Why not one in windows? MS do have more $ and experience then any other provider.
Or like many other OS, provide a choice of browsers, maybe IE, Opera and Firefox?
Skull and cross bones, because Microsoft are the Pirates
Not sure what you think the effect of telling the EU to bugger off would be; the article is about a recent interview given by Opera and subsequently gives some perspective on recent EU activity — they've done nothing new. Opera complained to the EU, the EU began their investigation, Microsoft instantly cried "we're dropping the browser! The EU made us do it!" and the EU have subsequently pointed out that they did nothing of the sort and don't consider the dropping of IE to be a good move. Microsoft are gurning towards those that read every story through the filter of anti-EU bias, no more.
Of course, this has all worked out exceedingly well for most European consumers. OEMs are free to install any browser they chose, including Internet Explorer, so people that buy computers off the shelf aren't affected. Meanwhile, the full retail copies of Windows 7 E cost the same as the upgrade copies of Windows 7 everywhere outside the EU, so at least some of people that buy the OS separately get a substantial discount.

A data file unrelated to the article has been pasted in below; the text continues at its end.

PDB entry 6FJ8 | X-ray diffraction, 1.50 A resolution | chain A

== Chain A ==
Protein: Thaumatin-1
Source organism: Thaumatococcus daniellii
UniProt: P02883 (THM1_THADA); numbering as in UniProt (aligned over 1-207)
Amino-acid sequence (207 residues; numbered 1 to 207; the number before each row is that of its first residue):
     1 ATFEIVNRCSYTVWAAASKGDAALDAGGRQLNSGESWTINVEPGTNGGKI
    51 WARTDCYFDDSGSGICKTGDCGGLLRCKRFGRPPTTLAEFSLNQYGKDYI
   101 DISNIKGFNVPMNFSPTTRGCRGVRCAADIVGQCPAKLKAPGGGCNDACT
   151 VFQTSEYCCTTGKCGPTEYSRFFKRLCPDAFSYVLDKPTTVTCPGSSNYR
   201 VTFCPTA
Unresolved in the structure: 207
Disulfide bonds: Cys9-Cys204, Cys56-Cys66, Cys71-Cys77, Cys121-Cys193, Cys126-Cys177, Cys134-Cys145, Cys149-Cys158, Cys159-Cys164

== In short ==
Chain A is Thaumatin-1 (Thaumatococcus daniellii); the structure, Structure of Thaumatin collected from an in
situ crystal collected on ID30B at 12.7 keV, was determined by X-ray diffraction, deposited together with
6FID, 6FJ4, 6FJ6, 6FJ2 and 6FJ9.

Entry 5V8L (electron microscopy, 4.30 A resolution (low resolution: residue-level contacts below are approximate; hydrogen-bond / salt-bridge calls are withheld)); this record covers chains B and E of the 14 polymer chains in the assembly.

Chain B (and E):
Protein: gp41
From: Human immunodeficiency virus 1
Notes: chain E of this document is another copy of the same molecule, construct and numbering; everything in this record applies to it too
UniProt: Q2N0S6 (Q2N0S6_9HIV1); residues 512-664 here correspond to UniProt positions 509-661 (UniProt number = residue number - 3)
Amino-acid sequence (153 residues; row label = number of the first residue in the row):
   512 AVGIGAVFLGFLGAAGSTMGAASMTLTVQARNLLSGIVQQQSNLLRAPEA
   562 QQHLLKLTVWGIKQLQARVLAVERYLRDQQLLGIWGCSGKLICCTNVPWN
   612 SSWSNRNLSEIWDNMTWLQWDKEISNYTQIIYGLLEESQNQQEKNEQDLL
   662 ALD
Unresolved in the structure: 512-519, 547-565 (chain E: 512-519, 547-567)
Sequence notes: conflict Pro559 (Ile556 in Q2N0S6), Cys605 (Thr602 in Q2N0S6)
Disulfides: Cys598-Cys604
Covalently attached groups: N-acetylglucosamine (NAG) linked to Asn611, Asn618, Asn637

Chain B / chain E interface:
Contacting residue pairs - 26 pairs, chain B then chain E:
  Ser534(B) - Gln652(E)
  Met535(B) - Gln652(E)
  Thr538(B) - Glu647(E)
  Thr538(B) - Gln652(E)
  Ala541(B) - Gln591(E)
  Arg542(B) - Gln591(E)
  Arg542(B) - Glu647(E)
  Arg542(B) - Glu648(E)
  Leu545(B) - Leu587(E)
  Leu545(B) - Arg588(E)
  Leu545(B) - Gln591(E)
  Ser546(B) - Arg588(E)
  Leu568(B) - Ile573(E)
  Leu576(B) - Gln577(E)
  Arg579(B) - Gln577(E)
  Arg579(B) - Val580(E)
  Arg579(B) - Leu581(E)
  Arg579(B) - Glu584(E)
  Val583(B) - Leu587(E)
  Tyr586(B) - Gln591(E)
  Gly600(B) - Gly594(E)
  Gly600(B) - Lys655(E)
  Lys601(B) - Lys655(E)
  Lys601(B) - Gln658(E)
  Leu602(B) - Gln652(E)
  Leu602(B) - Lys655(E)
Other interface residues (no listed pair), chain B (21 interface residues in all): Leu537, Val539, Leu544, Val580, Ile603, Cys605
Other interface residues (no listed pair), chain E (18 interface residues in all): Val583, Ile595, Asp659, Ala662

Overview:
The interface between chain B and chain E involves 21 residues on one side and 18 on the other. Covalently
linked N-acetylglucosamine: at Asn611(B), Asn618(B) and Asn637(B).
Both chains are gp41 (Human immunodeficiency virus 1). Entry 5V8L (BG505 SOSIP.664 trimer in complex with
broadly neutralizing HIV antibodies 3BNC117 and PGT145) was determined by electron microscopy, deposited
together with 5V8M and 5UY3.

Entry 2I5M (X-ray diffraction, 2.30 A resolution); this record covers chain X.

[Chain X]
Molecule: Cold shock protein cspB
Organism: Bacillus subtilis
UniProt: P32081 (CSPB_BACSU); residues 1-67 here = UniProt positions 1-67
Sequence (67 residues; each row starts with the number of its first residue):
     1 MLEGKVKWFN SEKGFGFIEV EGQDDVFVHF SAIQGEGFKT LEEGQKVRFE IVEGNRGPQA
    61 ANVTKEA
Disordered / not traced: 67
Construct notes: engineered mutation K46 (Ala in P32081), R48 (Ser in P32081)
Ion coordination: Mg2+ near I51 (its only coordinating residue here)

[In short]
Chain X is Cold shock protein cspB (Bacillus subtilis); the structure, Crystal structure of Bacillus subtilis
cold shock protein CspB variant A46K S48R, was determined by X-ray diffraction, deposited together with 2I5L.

The only disadvantaged people are those that buy upgrade copies of the OS and don't know how to install a web browser on their own. Which isn't a great number.
Backing up AC's comments above. During the IE8 install you get an option to accept defaults (or something like that) or customize. If you selected the default option (as you clearly did) IE8 will be made the default browser, if you'd selected customize you would have been presented with a yes/no option to make IE8 default or leave well alone (amongst other options). I never, ever trust an installer to know what I want to install with these default settings as you don't know what extra software they sneak in.
MS should have made it clearer that IE8 will be made your default browser if you selected the option you did - and I'm guessing that's what they'll be doing, or perhaps even just having the option prior to that step.
For me personally, Opera is really the best browser, and I love using it. However, I think it's sad how ridiculous the company behaves, it's really a shame.
And I love Microsoft's decision to simply include no browser at all, that's what I'd have done as well.
is this how your taxes are being spent?!
gotta love the EU. they decide this is more important than education and the homeless and go off on a crusade... and all of Europe are paying for it (which is why they have to levy a fine somehow to cover themselves)